[DWJ] (now with F&H spoilers)
mechagodscylla at hotmail.com
Tue Jan 23 18:13:15 EST 2007
> The muddled manipulator in the book is Ivy rather than Laurel, I'd suggest.
> (Their both having plant-names, and appropriate plant-names at that, is a
> small joy to me: Laurel, the bay-tree, the symbol of the victor, kills
> anything that tries to grow in its shadow; Ivy, clinging, can't stand
> alone, kills the tree it battens onto.) Laurel does know exactly what she
> is up to, and has no qualms about *using* muddle as a means to manipulate
> people: she's the one who knows what is *really* going on, and misdirection
> about it is her tool not only in the book but in the legends and ballads.
> Ivy doesn't have a clue about reality, but thinks she knows what is going
> on: her husband is cheating on her, her lover is deceiving her and doesn't
> really care about her, her daughter is a sly piece who is colluding with
> Granny and with Dad to try to manipulate her, and so on -- and by assuming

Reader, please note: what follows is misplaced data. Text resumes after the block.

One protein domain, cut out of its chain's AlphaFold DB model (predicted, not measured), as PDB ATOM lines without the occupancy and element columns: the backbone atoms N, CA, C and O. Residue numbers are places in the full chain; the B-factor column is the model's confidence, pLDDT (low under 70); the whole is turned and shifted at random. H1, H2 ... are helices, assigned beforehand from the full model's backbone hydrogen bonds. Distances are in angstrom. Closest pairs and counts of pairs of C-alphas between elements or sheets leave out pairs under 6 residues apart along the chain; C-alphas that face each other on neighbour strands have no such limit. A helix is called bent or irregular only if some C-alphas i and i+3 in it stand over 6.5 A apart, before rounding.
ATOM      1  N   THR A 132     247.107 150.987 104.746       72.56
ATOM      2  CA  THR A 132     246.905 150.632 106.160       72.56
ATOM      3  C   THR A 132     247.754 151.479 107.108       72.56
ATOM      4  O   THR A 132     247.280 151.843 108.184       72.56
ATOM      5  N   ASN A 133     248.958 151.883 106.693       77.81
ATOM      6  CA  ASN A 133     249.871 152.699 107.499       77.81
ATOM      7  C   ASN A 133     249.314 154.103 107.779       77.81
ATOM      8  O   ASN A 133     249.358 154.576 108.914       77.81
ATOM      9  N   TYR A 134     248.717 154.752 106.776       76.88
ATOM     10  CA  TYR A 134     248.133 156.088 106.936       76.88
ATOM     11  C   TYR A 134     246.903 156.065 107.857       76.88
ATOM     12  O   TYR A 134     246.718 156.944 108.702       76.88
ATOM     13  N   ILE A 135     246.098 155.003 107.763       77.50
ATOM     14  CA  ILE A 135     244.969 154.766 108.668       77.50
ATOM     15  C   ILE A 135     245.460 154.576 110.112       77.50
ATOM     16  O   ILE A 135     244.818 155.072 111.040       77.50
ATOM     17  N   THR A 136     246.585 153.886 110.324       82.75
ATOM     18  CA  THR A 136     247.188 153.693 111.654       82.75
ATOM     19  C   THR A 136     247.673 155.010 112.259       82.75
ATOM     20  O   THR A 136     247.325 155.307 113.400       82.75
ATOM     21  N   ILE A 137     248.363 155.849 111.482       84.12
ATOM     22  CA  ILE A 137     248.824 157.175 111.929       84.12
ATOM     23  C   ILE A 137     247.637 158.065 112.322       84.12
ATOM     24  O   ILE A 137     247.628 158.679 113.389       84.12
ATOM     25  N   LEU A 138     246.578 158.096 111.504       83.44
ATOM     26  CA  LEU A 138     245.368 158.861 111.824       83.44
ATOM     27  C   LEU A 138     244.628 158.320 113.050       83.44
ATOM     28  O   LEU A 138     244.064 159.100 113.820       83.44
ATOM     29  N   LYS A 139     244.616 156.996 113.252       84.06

> these things and asserting them, she makes them happen. Her husband does
> leave her for another woman, her lover does start to deceive her, and in
> self-defence Polly does have to conspire with Granny.
> I have a suspicion that both are aspects of DWJ's own mother, who was
> certainly as destructive in many ways as either of them, and a great one
> for manipulation of all sorts.
Recently I've been reading about personality disorders. One in particular leaps out as describing so
many of the villains in DWJ's books and, of course, most definitely her mother. There are lots of links
available for clinical symptoms of narcissistic personality disorder, but here is one that describes the disorder
in terms of behaviors, actions and relationships. See if you don't recognize Laurel and Ivy (and Minnow's descriptions
I've excerpted and quoted above) in here:
Hope everyone is doing well. I now return to lurkdom,
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